Deni Avdija, Israel – 19 years old

Avdija is a relatively well-rounded prospect who’s played professionally since he was 16. He boasts good height (6-foot-9) and uses it effectively to shoot over and pass around opposing defenses. Further, Avdija is an exceptional playmaker and he’s incredibly confident, enabling him to take chances many players would be apprehensive trying. Avdija is a high-IQ player. And what’s more, he’s a surprisingly strong defender. His height and above-average athleticism allow him to block shots, and he’s more physical than you’d expect him to be.

But there are drawbacks to Avdija, too. His main issue is around shooting. Avdija shot only 28% in the EuroLeague last season, and he shot only 60% from the free-throw line. Further, while he’s a decent athlete, he’ll struggle to secure a role in the NBA. He’s going to need to add speed to stay with modern wings, and he’ll also have to bulk up to bang with power forwards.

Still, Avdija’s upside is alluring. He’s only 19, and his smarts, confidence and grittiness should provide him cover for much of his rookie season. Avdija should be the first small forward off of the board.

Isaac Okoro, Auburn – 19 years old

Avdija might be the flashier name currently, but Okoro will give him a run for his money in terms of which small forward is first off the board. Okoro is built like a traditional NBA wing; he’s 6-foot-6 with good strength packed in his muscular frame (215 lbs). Okoro finishes well around the rim and he converts well through contact. He’s an exceptional athlete who excels catching the ball on the move. Like Avdija, Okoro has the poise and composure of a more experienced player. Also, like Avdija, Okoro looked the part of a high IQ player in his lone season at Auburn.

And while all that is great, the main allure of Okoro is his defense. He’s a fairly advanced defender given his age, and his athleticism and timing make him an effective weak side help defender.

While Okoro’s raw abilities are exquisite, his refined offensive skills leave something to be desired. Okoro shot 28 percent on three-point field goals and he struggled from the free-throw line (67.2 percent). His mid-range jump shot also needs work, and he struggles in isolation situations.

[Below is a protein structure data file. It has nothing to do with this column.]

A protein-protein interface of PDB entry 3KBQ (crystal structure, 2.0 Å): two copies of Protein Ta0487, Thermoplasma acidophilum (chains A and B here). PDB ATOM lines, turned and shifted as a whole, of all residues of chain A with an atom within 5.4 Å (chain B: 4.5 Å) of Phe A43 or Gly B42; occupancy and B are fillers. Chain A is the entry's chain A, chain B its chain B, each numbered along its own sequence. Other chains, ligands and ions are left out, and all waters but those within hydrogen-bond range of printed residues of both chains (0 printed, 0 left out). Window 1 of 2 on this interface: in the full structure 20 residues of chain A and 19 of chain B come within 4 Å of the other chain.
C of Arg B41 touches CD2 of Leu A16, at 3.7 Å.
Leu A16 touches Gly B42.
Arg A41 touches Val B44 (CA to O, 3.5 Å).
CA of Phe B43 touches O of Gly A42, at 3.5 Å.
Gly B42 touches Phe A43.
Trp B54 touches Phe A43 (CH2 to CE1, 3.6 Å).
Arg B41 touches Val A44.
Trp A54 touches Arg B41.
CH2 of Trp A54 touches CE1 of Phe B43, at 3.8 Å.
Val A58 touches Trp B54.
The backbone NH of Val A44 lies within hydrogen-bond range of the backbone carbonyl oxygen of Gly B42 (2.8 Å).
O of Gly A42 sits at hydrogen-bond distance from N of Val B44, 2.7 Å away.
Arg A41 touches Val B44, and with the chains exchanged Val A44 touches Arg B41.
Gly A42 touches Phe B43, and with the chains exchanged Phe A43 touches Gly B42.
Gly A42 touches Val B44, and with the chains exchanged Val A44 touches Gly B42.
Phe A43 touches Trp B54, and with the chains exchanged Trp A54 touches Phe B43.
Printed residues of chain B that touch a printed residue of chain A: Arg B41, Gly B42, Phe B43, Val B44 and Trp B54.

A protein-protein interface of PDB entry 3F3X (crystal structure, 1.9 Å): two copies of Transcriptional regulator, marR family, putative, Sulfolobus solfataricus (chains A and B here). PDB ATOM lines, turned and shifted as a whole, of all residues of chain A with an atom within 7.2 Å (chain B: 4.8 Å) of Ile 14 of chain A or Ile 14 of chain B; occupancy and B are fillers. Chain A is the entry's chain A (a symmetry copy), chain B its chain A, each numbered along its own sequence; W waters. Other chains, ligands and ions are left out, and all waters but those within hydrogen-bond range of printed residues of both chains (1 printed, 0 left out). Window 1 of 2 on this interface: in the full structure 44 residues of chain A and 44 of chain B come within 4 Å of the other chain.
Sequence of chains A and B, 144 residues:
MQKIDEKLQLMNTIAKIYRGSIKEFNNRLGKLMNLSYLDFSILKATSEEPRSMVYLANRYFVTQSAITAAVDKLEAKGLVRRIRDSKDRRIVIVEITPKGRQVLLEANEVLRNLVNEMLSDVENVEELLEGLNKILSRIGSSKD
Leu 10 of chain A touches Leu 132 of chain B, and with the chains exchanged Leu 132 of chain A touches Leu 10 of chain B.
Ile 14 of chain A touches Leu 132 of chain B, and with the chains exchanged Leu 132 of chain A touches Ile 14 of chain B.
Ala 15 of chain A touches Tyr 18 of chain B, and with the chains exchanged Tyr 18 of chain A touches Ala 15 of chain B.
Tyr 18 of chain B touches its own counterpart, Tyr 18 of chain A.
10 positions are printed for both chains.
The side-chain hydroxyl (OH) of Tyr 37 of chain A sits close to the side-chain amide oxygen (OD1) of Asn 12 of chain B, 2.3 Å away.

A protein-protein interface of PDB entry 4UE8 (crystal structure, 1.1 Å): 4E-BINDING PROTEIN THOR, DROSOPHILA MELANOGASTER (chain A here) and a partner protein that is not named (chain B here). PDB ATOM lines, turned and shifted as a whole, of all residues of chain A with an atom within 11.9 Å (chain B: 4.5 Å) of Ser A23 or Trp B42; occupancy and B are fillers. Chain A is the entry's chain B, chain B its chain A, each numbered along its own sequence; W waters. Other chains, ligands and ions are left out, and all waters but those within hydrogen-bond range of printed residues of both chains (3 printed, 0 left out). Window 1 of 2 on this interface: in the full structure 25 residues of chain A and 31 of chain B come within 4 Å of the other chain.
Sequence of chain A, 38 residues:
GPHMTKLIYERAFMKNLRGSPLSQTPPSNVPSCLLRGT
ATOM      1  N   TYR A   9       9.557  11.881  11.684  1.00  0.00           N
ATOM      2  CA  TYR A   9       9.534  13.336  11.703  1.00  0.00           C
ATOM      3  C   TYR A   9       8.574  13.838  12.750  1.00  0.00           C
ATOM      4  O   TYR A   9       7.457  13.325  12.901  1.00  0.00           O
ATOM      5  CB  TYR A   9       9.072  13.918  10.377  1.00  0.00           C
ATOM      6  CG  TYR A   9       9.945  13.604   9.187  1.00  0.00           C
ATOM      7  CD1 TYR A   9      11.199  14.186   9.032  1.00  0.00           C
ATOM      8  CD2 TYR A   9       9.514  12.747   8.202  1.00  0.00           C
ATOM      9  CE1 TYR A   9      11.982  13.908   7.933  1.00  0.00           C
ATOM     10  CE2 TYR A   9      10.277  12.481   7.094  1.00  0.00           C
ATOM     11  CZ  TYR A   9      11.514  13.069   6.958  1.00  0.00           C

If Okoro can hone his offensive game, he could grow into an All-Star. He has the ability to guard multiple positions, and his strength and athleticism give him a leg up on most prospects. But even if he doesn’t become an All-Star, he possesses a fairly high floor given his defensive abilities — and the guy definitely fills the state sheet (12.9 points, 4.4 rebounds, 2.0 assists, .9 steals and .9 blocks). He has lockdown defender potential and he’ll put his stamp on the game beginning on night one.

Devin Vassell, Florida State – 20 years old

Vassell played two seasons at Florida State, but he came into his own in his Sophomore season. He averaged 12.7 points, 5.1 rebounds, 1.6 assists, 1.4 steals and 1.0 blocks per game. He shot a more than respectable 41.5% on three-point attempts, and he demonstrated a strong stroke from the free-throw line (73.8 percent) and on two-point field goal attempts (53.2).

Vassell is an extremely athletic leaper, who can rise up for a highlight dunk and sprint down the floor with ease. He has good body control and demonstrated a strong mid-range game, especially his step-back jump shot. But Vassell must generate more free throws through decisive moves to the hoop, which would be bolstered by a more muscular frame. Additionally, he must improve his ball-handling to get more from isolations.

Vassell will have an adjustment period in terms of scoring the ball at the next level. Fortunately, his defense and shooting should get him by. If he can bulk up and improve his handling, Vassell could grow into a serious player.

Aaron Nesmith, Vanderbilt – 20 years old

Nesmith probably has a lower floor than any of the other top small forward prospects given that he’ll be 21 by the draft. Still, he looked quite good in his Junior year, averaging 23 points, 4.9 rebounds and 1.4 steals per game on a scorching 52.2 percent shooting from deep. Nesmith is an incredibly gifted shooter who has impressive range. His ability to catch-and-shoot and create space with fakes makes him a promising prospect – for the right team.